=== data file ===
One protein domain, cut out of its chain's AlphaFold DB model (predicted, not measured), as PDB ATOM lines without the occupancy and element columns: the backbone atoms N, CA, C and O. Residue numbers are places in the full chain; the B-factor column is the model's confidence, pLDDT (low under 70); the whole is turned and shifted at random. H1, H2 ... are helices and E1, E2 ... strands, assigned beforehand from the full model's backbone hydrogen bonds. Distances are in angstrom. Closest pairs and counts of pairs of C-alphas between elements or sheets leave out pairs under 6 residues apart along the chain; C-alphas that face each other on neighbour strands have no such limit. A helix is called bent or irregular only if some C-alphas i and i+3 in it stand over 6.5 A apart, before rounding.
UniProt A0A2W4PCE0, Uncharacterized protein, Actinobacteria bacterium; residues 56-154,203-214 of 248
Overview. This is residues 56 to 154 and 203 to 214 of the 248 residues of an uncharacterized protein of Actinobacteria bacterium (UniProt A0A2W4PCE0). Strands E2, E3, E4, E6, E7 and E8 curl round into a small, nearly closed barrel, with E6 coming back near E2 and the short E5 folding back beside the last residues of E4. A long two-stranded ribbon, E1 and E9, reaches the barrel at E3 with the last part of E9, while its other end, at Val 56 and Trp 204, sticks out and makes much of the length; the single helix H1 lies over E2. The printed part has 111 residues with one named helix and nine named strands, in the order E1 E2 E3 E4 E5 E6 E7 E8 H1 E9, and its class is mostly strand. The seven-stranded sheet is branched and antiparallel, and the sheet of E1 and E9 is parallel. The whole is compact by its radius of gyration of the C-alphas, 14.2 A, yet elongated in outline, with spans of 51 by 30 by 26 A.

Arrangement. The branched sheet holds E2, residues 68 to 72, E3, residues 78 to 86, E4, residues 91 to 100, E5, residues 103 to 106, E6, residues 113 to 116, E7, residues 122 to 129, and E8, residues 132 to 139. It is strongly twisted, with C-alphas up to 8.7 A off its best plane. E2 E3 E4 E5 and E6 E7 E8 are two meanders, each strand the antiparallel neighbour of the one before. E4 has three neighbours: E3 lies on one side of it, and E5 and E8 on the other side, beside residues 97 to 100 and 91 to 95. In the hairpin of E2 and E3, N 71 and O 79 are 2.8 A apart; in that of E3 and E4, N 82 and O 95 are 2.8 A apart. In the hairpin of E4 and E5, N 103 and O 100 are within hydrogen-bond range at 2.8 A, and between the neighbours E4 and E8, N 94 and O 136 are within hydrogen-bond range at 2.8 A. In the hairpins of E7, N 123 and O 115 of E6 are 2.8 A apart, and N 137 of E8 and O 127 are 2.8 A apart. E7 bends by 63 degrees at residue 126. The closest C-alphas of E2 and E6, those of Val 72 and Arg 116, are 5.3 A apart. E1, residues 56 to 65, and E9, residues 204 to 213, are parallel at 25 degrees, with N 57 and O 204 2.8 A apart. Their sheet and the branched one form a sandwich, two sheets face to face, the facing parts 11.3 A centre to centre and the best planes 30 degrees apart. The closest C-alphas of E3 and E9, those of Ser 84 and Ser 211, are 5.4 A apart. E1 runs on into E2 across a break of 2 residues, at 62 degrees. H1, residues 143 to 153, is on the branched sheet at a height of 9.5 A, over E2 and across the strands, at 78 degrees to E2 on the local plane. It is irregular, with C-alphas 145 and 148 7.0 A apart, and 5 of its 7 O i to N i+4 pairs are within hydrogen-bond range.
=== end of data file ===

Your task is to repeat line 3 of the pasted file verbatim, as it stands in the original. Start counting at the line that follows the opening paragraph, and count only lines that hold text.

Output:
Arrangement. The branched sheet holds E2, residues 68 to 72, E3, residues 78 to 86, E4, residues 91 to 100, E5, residues 103 to 106, E6, residues 113 to 116, E7, residues 122 to 129, and E8, residues 132 to 139. It is strongly twisted, with C-alphas up to 8.7 A off its best plane. E2 E3 E4 E5 and E6 E7 E8 are two meanders, each strand the antiparallel neighbour of the one before. E4 has three neighbours: E3 lies on one side of it, and E5 and E8 on the other side, beside residues 97 to 100 and 91 to 95. In the hairpin of E2 and E3, N 71 and O 79 are 2.8 A apart; in that of E3 and E4, N 82 and O 95 are 2.8 A apart. In the hairpin of E4 and E5, N 103 and O 100 are within hydrogen-bond range at 2.8 A, and between the neighbours E4 and E8, N 94 and O 136 are within hydrogen-bond range at 2.8 A. In the hairpins of E7, N 123 and O 115 of E6 are 2.8 A apart, and N 137 of E8 and O 127 are 2.8 A apart. E7 bends by 63 degrees at residue 126. The closest C-alphas of E2 and E6, those of Val 72 and Arg 116, are 5.3 A apart. E1, residues 56 to 65, and E9, residues 204 to 213, are parallel at 25 degrees, with N 57 and O 204 2.8 A apart. Their sheet and the branched one form a sandwich, two sheets face to face, the facing parts 11.3 A centre to centre and the best planes 30 degrees apart. The closest C-alphas of E3 and E9, those of Ser 84 and Ser 211, are 5.4 A apart. E1 runs on into E2 across a break of 2 residues, at 62 degrees. H1, residues 143 to 153, is on the branched sheet at a height of 9.5 A, over E2 and across the strands, at 78 degrees to E2 on the local plane. It is irregular, with C-alphas 145 and 148 7.0 A apart, and 5 of its 7 O i to N i+4 pairs are within hydrogen-bond range.